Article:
I’m not a guy who easily gets chilled, and I surprise friends by wearing short-sleeve shirts all winter long. But, when I do get chilled, I get really chilled and the only thing that brings me out of the shivers is a long, hot shower. Showers aren’t readily available on Pacific Northwest steelhead streams, nor the Rocky Mountain trout streams I frequent, so when the big chill sets in on the water, I’m basically screwed.
For that reason I try not to get cold in the first place. In fact, if I’m heading out in the cold to fish, I always wader-up and then run the heater in my truck at full blast until I’m just on the verge of breaking a sweat. And I always wear a quality jacket to keep my torso warm. And the warmest of the lot is Simms’ Downstream Jacket, which is like wearing a Everest-quality sleeping bag, minus the bulk and weight. The first time I set eyes on it, in 2016, I knew I had to have one. And now I’ve worn it maybe a hundred days and I can easily tell you why you want this jacket and also why this jacket might not be the perfect choice for you.
Here’s the skinny: The Downstream is a combination of Prima Loft synthetic insulation and 750-fill water-repellent down. The outer layer is not a true rain shell, but it is “waterproof” and deflects the wind. So you can’t call this jacket your all-purpose solution to steelhead weather because you’ll need a rainshell, too. That’s the only reason this jacket might not be right for you.
When I fished Washington state’s Olympic Peninsula for steelhead last month, with Trevor Covich of OPSD, I was glad I hadn’t deemed this jacket the all-purpose solution. That’s because it rained more than an inch on Covich and I that day and, eventually, the rain penetrated our high-end rain jackets. By the end of the day we were wet and shivering. However, if I’d warn the soft-shell Downstream Jacket, I would have been wet way earlier in day. So, again, this is not the solution against rain. But it is a great choice to wear under a rainshell, albeit a little bulky.
The Downstream Jacket is an awesome choice for those December, January, February and early March days on Washington’s Skagit River (if/when it’s open), Hoh River, Queets River, and anywhere else steelhead swim; when the sun shines, but the temperature is in the 20s and 30s, with snowcapped mountains resting overhead, believe me, the Downstream will keep your body warm.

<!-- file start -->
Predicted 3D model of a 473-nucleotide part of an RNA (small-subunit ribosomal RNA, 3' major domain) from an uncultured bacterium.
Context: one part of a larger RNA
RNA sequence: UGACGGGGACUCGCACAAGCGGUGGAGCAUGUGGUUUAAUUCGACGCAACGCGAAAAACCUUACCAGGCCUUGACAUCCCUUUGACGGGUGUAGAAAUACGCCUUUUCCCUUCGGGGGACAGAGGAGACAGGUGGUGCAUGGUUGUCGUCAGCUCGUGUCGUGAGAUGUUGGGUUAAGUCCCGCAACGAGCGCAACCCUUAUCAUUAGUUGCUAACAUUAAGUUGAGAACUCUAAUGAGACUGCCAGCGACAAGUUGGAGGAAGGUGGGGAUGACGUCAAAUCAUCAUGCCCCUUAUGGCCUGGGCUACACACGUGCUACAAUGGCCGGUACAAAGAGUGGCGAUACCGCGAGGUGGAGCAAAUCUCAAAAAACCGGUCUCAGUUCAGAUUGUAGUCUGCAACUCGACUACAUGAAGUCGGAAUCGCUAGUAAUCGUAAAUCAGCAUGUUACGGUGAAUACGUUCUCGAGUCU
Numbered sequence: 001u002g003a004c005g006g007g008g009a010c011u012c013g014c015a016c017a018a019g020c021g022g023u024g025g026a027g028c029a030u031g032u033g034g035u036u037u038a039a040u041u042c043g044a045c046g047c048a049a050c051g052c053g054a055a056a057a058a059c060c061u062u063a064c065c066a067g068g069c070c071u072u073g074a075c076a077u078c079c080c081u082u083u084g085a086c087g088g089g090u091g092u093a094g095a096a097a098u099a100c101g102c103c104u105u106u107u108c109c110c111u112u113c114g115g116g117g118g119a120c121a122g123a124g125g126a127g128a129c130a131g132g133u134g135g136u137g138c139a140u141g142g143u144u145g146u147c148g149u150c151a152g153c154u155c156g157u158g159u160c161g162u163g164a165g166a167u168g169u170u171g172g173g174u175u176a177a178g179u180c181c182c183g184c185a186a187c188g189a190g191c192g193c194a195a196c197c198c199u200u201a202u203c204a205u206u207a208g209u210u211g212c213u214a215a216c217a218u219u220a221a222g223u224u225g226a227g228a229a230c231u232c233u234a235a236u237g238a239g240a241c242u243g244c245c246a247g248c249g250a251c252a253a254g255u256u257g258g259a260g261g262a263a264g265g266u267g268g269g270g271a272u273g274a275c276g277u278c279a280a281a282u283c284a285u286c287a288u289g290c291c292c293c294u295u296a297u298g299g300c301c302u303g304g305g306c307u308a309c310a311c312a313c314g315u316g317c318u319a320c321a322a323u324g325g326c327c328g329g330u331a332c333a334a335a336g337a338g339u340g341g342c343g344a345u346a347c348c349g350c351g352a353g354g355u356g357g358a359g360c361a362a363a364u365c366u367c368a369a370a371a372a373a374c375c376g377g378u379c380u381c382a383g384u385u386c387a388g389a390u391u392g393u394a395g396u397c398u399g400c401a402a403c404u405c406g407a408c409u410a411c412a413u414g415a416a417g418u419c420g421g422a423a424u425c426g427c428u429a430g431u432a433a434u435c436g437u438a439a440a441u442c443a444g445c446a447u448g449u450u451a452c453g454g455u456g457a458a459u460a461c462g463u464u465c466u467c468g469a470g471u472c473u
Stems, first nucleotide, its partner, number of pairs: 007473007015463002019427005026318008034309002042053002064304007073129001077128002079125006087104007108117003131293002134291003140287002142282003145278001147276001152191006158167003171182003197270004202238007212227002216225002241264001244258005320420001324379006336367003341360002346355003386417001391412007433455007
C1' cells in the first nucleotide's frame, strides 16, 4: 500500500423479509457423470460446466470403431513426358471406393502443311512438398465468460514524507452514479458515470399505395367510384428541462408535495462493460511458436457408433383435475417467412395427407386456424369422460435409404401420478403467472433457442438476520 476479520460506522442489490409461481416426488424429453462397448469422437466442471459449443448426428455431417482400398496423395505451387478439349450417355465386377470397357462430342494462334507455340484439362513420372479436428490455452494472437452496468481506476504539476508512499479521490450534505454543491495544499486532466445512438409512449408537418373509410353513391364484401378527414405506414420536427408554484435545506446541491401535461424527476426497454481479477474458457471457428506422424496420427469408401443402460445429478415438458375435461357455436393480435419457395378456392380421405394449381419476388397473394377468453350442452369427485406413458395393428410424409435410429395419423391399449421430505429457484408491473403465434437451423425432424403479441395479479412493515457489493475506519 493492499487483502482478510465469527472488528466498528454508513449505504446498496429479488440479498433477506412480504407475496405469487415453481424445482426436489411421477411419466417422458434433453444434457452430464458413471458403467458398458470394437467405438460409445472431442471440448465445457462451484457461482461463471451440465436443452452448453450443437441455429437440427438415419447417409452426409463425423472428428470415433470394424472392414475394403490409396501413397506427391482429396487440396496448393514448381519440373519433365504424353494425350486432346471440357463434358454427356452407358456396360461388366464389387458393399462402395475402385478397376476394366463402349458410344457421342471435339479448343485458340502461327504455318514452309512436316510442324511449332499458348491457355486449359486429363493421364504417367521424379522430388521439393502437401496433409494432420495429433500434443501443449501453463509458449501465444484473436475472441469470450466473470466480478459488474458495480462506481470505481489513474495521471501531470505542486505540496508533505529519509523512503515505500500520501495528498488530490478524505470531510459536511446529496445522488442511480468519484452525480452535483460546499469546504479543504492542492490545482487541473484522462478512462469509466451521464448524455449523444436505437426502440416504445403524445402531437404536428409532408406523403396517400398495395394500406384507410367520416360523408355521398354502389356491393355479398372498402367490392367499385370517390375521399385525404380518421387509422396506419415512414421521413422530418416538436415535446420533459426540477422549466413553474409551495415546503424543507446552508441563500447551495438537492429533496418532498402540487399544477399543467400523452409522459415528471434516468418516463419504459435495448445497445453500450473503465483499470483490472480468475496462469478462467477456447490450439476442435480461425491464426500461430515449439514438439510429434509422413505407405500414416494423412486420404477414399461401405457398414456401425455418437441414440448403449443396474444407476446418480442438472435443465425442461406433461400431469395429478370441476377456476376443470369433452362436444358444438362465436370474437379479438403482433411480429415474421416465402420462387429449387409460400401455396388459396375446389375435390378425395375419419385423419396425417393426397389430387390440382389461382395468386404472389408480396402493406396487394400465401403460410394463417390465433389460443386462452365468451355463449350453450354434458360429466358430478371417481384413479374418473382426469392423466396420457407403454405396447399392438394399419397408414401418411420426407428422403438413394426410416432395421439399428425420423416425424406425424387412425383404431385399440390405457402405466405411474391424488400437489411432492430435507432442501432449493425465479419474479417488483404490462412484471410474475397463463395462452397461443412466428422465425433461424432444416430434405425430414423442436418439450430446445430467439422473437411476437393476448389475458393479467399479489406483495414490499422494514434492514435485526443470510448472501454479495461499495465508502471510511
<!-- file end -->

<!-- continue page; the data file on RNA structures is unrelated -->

When you first put this jacket on you’ll probably notice how comfortable it is. You’ll also note that the cuffs feel a little different. That’s because they’re next level, with an elastic band that snugs to the wrist, keeping the elements off your arm. The rest of the sleeve extends beyond the elastic to keep your wrists and, partially, the tops of your hands warm.
While this jacket is too bulky to pack into its own pocket, it is super lightweight at 26.4 ounces and doubles nicely as a hunting jacket. It can stuff down in a pack quite easily. It’s also the jacket you’ll probably choose when cooking meals, on the tailgate or on a table in steelhead camp. Just last weekend my daughter, who’s 12, wore it while in her 25-degree rated sleeping bag, and was comfortable all night long. Put this thing on and the odds are you’ll stay warm.
Again, this isn’t the jacket to wear in an all-out deluge, but it is the answer on cold days, on the coast or inland, when you’re swinging for steel and the chill is trying to take over your bones. You should note that this jacket does not have the short wading cut. Instead, it’s a little longer, which means it extends down and rests on the hips. Again, this significantly increases your ability to stay warm. This also means you’ll wear it inside of your waders or you’ll be soaking wet, which kind of defeats the purpose, right?
Here’s the hard part. The Downstream retails for $349.95. The equivalent of a major Costco run or a big night at the Flying Beaver or Kito’s Cave. If you’re going to fork out for the Downstream you’ve got to look at it as a longterm investment. This jacket is quality and you’ll likely wear it for 10 years or more.So, the question to ask is this: is being warm on steelhead water and when you’re camping and hunting, worth $34 a year? Available in men’s and women’s.
Want to book a trip with Trevor Covich on the Olympic Peninsula—contact him here firstname.lastname@example.org Covich can get you on steelhead on any number of coastal streams including the Sol Duc, Queets, Hoh, and Bogachiel. Prime time is here for winter steel, with slabs arriving on each new tide.